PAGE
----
State budget reflects people's priorities House Dems say
HARRISBURG, June 20 – House Democratic leaders said the 2018-19 state budget passed by the House reflects many of the values Pennsylvanians have been talking about this year.
"People across Pennsylvania want good schools in their neighborhoods that are safe for their kids, good jobs that support families, and communities that are healthy and safe to live and work in," Democratic Leader Frank Dermody said. "They want a budget that supports these values and opens opportunities for success for everyone. That's the direction this budget begins to point Pennsylvania."
The general appropriation bill passed today makes new investments in lifelong learning, from pre-kindergarten to college, and beyond.
Schools will receive a $100 million basic education increase in the ongoing effort to help them recover from the historic cuts made by Republicans in 2011. There are also new investments in special education and early learning.
Legislators expect to pass related measures in the coming days that will also provide funding to make schools safer for students and staff.
The budget includes a boost for the colleges that many Pennsylvania students attend, including increases for four state-related universities, the 14 state-system universities and 14 community colleges.
"We need to start relieving our students and families of some of the highest tuition rates in the nation, and the crushing debt burden that too many young people face as they leave school and begin their families and careers," Democratic Whip Mike Hanna said.
The budget also invests in helping more people access technical education and skills training at all levels, including adults who are already in the workplace.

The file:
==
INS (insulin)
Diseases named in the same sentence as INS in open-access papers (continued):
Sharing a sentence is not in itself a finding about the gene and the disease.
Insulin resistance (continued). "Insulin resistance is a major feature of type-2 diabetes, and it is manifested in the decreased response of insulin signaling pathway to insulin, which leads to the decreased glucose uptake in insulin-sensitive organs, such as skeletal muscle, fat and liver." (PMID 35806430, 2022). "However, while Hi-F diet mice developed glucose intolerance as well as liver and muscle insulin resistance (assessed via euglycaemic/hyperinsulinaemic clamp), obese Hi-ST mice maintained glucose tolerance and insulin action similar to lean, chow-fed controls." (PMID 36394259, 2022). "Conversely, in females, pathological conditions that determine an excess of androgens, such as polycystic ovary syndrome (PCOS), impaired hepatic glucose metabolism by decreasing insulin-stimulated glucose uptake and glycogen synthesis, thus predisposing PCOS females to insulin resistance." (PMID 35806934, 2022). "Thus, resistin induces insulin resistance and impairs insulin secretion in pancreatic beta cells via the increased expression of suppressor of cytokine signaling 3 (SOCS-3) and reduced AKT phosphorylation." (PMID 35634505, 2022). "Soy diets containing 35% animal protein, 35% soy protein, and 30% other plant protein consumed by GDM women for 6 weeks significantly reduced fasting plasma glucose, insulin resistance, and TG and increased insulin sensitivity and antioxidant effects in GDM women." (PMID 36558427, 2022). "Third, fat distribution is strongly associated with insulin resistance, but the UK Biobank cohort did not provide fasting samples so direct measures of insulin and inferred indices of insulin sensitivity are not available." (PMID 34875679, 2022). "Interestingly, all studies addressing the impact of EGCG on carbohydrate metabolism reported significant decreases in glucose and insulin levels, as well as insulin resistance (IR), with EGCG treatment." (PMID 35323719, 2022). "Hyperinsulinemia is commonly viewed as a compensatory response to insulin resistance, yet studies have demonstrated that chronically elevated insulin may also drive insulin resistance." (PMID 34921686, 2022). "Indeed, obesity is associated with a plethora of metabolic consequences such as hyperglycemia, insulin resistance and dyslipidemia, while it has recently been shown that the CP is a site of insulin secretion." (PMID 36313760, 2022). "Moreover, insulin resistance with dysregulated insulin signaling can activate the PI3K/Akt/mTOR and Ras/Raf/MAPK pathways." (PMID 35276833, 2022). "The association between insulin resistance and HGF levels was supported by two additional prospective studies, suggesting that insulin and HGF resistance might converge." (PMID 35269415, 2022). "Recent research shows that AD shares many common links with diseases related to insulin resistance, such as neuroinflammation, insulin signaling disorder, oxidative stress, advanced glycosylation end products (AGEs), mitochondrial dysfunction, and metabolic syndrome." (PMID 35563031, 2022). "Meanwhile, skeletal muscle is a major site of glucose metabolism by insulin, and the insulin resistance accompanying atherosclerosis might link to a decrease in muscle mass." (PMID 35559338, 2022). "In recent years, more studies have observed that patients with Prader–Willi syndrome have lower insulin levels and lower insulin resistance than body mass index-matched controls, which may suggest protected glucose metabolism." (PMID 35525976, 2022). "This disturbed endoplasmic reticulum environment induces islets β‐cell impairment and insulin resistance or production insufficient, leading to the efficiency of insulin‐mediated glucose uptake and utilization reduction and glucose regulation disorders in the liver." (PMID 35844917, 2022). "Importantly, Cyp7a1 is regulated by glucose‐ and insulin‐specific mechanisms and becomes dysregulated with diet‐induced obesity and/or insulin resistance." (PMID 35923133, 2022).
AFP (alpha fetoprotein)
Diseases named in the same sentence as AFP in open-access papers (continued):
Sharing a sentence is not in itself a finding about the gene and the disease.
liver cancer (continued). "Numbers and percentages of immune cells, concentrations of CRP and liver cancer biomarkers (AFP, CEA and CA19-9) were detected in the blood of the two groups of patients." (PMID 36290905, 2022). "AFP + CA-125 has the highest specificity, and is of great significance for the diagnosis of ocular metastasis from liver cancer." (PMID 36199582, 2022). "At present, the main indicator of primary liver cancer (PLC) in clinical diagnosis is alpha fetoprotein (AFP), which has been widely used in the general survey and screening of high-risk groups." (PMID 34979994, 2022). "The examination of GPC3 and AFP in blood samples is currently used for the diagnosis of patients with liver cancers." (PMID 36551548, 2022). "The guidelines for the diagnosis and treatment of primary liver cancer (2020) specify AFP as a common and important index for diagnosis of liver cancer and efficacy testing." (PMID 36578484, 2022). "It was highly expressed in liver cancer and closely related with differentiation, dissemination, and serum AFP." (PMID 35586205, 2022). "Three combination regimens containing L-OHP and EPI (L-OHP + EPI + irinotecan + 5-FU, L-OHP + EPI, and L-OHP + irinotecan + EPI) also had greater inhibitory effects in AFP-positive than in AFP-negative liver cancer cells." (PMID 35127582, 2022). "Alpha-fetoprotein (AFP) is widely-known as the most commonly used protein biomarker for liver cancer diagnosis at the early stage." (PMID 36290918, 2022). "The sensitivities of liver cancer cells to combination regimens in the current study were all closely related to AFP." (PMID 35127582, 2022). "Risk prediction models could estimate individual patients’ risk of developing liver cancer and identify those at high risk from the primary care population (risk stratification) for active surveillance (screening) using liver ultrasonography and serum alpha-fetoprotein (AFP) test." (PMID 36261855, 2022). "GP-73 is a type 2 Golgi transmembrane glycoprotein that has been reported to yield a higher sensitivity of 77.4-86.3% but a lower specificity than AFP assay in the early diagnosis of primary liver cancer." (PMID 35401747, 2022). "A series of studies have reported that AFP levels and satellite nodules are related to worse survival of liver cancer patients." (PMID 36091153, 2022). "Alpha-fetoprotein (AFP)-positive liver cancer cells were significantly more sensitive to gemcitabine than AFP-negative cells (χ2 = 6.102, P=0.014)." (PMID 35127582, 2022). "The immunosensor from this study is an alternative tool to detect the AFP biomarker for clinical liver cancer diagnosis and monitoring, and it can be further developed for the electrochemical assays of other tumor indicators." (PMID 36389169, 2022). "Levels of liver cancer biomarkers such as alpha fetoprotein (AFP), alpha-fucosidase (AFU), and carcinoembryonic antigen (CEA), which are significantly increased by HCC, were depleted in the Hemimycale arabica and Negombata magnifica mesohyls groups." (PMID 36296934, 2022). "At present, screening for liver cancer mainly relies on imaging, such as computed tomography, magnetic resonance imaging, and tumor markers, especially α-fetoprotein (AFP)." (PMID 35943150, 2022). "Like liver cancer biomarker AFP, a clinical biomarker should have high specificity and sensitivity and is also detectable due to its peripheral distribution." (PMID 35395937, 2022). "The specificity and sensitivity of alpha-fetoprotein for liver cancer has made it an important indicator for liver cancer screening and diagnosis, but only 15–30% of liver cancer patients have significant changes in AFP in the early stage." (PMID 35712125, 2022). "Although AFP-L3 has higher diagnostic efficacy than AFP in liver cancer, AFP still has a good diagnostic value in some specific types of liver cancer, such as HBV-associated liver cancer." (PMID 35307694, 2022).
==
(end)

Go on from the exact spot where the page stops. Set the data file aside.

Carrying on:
"This new focus on Career and Technical Education, skills training and apprenticeships -- known as PASmart -- will allow the state to partner with schools and businesses to build a workforce that is the best in the world," Hanna said.
"We want to make sure our workers are ready now and in the future to fill the jobs that businesses are demanding, and we want working people in Pennsylvania to have the opportunity to constantly move forward in their career so they can earn good wages, support their family and enjoy long-term financial security."
A recent study found that nearly 40 percent of Pennsylvania families still struggle to get by financially from week to week. The budget approved today takes a partial step to address that with greater support for safe, affordable child care options for working parents.
"I've always said a state budget is a reflection of the state's priorities," House Democratic Appropriations Chairman Joe Markosek said. "Clearly, federal priorities and many state budgets of the past have not been focused on working families and the middle class.
"With Governor Wolf's leadership and House Democrats fighting for a Plan for Pennsylvania that focuses on the everyday concerns of most people, we are finally starting to see budgets that reflect the values and priorities our residents hold dear -- quality education, good jobs and a healthy economy that delivers for everyone," Markosek said.
The Democratic leaders said the budget is not perfect. Republicans who control the General Assembly balked at a shale tax for drillers that a significant majority of Pennsylvanians support.
"By and large, this is a budget Pennsylvanians can be pleased with," Dermody said. "That hasn't always been the case with many previous budgets."